How to maintain peak performance and productivity during RamadanMoney
- 15 June 2017
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You’re a top performer in your company and on top of your game. You’re part of a critical team that is handling a big project for an important client, and all management eyes are on your team to make sure you all deliver the project on time and within budget. Things are going well, and you feel you’ll really ace this project, and then Ramadan happens ... in the summer.
Between the long fasting hours, late night taraweehs, and waking up early to get your last cup of coffee, you’re not yourself at any point in the day. You seem lethargic, slow and a bit moody. Your brain seems like a fog, and you don’t have the mental clarity that you normally do. Your teammates start noticing your slowdown and wondering if you’ll be able to make it with this project. There’s even talk of replacing you as you’re slowing the whole team down.
What do you do?
During such high-stakes moments, it’s easy to blame Ramadan for lack of productivity.
You might find yourself telling your teammates that it’s Ramadan, and there’s nothing you can do about it.
Moreover, as Muslims, we have a deeply embedded mindset that tells us that Ramadan is not the month for working hard. If anything, this mindset says, we should try to take it easy, focus on acts of worship, and pick things up after Ramadan. I call this the spirituality-vs-productivity debate, and I address it in detail in my LinkedIn article here.
The case I make in that article is, what if Ramadan were not a choice between being more spiritual and being engrossed in our work? What if Ramadan were a time for true self-reflection on our whole life and a test of what our full human potential is?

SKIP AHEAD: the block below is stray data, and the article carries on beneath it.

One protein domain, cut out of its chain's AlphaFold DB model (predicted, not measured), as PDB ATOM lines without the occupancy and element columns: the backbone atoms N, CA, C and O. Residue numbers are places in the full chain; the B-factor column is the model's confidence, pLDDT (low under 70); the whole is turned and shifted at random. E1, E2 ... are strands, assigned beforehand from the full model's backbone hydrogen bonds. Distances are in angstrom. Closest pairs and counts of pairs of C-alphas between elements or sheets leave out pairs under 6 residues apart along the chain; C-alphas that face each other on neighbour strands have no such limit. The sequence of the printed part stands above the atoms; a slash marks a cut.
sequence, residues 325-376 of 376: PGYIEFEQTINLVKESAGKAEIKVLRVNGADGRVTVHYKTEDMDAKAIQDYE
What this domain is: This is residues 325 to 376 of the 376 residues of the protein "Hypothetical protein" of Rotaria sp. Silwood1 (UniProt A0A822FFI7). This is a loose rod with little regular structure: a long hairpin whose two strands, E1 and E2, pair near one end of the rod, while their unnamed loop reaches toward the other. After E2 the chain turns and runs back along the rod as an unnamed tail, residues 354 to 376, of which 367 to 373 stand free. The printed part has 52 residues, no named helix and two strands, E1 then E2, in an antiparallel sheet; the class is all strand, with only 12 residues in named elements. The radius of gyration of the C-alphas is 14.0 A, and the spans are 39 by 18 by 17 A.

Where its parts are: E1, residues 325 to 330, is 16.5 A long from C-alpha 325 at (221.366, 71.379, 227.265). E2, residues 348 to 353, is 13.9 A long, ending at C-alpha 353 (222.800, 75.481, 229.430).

So before you blame Ramadan, I want you to consider the following practical advice on how to maintain peak performance and productivity during Ramadan, especially when the stakes are high in your career. You need to manage three things:
1. Manage Your Energy: Be very conscious of what you eat, how and when you sleep, and how often you move around.
a) Stay away from fried and sugary foods, and stick to low-glycaemic index food that burns energy slowly in your body and helps you last longer.
b) Aim to sleep in blocks of time and take 20-minute naps regularly whenever you feel tired.
c) Try to move more during your day. This could mean having more walking meetings or taking the stairs. Movement boosts your energy as much as caffeine does, according to a recent study.
I share more practical tips on how to manage nutrition, sleep, and fitness during Ramadan in this free webinar training here.
2. Manage Your Focus: Choose very carefully what you’ll do and NOT do. Not everything is important in Ramadan, and a good exercise to do at the beginning of Ramadan is to look at all your tasks and ask yourself four questions: what will you (i) do (ii) delete, (iii) defer, or (iv) delegate? (This is inspired by the work of productivity guru David Allen in his book Getting Things Done).
3. Manage Your Time: If you take care of your energy and focus, the third step is to ensure that you schedule tasks according to your levels of energy and focus during the day. For example, you might be more energetic and focused in the morning, which is a good time to tackle hard, challenging tasks, and leave easy and less mentally demanding tasks, like calls, admin paperwork, and PowerPoint design, to the afternoon.
Peak performance during Ramadan is all about making smart choices with your energy, focus, and time so that you maximize your potential in the month of Ramadan.
By proactively making these smart choices, you’ll be able to take important projects during Ramadan whilst still balancing your spiritual and family commitments. So choose wisely, and don’t blame Ramadan for choices you make.
Mohammed Faris is an international coach, author, and speaker who helps executives, professionals, and entrepreneurs rebalance their lives spiritually, physically and socially to achieve peak performance and live meaningful lives. He’s the founder of ProductiveMuslim.com and author of The Productive Muslim: Where Faith Meets Productivity.
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